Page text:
On Monday, First Minister Nicola Sturgeon shocked the United Kingdom by announcing plans to go to the Scottish Parliament to seek permission to hold a second referendum for Scottish independence. Although Prime Minister Theresa May spoke out against the plans, describing Sturgeon's move as "playing politics", it would be difficult for May to block the idea completely. A second Scottish independence referendum is coming in the short-medium future. With this, it will be the end of Sturgeon's rule one way or the other.
As with all referendums, there are two scenarios - Yes or No. In 2014, 'No' beat 'Yes' to independence by 55.3% of the vote to 44.7%. If this result was to be repeated, then Sturgeon's position as First Minister would become untenable and she would be forced to resign. She would follow Alex Salmond's and David Cameron's lead, resigning in the wake of a loss of a referendum on a constitutional issue.
This is also the most likely scenario. Although opinion polls are split on the referendum vote, it would be difficult for Sturgeon to create enough cross-section support from Leavers and Remainers crossed with Unionists and Separatists. In July 2016, 38% of Scotland voted to leave the European Union. It will be difficult for Sturgeon to win over this support if she pledges to re-join the EU if Scotland is to become independent.
Of the 62% that voted to remain, she would have to attract many of them with a plan to re-join the EU in a quick and orderly fashion. The EU itself has said that Scotland would have to apply to join the bloc and receive unanimous agreement from the heads of the other EU members to join the EU. However, Spain's Mariano Rajoy has dismissed Scotland's case for special entry to the bloc and is likely to block Scotland's accession talks for fear of legitimising a breakaway state whilst Catalonia seeks independence from Spain. Similarly, Spain does not recognise Kosovo because it broke away from Serbia, halting EU accession talks for the country. In this scenario, it would be difficult for Sturgeon to argue independence would be a vote to remain within the EU. Thus the argument in favour of having the referendum in the first place - because the political landscape had changed as much that Scotland is now in being dragged out of the EU - will not make sense, because Scotland is unlikely to join the EU with or without being part of the Union.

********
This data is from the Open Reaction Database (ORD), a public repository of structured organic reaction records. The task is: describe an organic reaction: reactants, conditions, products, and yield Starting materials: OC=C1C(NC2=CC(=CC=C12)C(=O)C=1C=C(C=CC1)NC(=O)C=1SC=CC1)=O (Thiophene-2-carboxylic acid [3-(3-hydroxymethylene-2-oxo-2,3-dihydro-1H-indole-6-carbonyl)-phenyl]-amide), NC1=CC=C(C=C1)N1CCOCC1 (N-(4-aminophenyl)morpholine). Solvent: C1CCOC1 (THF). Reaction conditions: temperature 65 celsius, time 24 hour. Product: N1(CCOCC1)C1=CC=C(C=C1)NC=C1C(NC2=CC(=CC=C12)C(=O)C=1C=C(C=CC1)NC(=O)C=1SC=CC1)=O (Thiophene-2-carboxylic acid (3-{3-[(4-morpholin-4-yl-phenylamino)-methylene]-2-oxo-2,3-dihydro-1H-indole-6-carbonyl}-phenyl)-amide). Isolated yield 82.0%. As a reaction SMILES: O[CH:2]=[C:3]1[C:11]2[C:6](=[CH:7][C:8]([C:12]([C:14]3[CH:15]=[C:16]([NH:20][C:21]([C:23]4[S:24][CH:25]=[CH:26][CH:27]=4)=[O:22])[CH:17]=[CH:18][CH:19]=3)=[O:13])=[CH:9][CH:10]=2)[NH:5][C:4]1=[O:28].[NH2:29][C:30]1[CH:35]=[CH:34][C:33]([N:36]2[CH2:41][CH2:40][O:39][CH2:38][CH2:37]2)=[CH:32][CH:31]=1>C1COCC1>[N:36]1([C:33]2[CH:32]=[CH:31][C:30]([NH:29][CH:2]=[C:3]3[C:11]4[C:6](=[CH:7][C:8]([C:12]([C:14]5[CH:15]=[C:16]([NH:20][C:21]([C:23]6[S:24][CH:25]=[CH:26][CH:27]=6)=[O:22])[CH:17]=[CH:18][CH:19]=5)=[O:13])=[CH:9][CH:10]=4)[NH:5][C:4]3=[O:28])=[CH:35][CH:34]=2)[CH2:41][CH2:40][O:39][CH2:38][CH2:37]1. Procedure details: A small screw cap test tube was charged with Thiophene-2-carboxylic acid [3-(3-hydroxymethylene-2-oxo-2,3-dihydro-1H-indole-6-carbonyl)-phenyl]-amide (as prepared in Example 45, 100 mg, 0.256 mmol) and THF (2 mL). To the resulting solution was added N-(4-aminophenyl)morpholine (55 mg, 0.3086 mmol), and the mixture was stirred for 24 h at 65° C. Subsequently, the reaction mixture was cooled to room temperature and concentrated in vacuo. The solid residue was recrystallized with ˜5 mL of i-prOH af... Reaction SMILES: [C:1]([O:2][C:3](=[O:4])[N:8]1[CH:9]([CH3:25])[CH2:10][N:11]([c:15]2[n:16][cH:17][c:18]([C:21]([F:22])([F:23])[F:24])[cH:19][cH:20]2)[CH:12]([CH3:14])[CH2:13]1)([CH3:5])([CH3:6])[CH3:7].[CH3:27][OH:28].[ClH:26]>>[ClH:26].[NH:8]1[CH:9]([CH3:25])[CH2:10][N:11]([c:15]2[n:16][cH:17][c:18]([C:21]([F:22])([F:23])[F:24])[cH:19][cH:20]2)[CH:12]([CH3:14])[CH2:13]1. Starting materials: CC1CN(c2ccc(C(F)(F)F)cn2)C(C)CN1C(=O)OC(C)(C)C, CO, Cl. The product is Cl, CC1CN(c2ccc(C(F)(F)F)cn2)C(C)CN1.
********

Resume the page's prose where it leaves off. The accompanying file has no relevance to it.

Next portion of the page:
In addition, many issues that were left unresolved last time would re-emerge. What will the UK trading relationship be? What will the official Scottish currency be? How does Scotland propose to keep social spending so high when it is are a net beneficiary of money from the United Kingdom?
The alternative is, of course, that Scotland actually votes for independence. Unlikely, but in a world of populism it is not impossible. Sturgeon would have to try and deliver on her promise to bring Scotland back into the EU, or at least the Single Market quickly. As outlined above, this would be near impossible for her without providing Spain a hefty reason as to why they should support her bid to re-join the EU. Other EU member states may be wary of a newly formed, independent country joining the EU without proving economic credibility, which would cause further delays to accession.
Furthermore, the backbone of Scotland's economic plan, North Sea Oil, has been slashed in value since the 2014 referendum. Currently standing at $50 a barrel, Sturgeon has not presented a coherent economic plan to present to the Scottish people. If Sturgeon wants to demonstrate independence as a vote for certainty during tough economic times for Scotland, she must come up with a stronger argument than she currently has.
If Sturgeon were to win an independent referendum and Scotland were to leave the EU, the promises of economic certainty and re-joining, at worst, the Single Market would be two too big promises. NATO, too, has said that Scotland would have to apply to join and be unanimously accepted by NATO members, which would be an interesting proposition for the UK's prime minister to ponder. She will inevitably fail in the medium-term scale and would be forced to resign, potentially at the expense of the SNP's minority government in the Scottish Parliament.
Nicola Sturgeon is a brilliant, intelligent woman. She has not taken this decision lightly and has certainly believes this path is best for Scotland. However, she is placing her career on the line if she truly pushes for the referendum to take place. Whichever way the referendum goes Sturgeon faces the end of her career. If she loses, she must resign. If she wins, she will steer Scotland into an inevitable short-term decline and be forced from office. If Scotland does vote for independence and is successful as an independent nation, she will not be remembered for putting it there.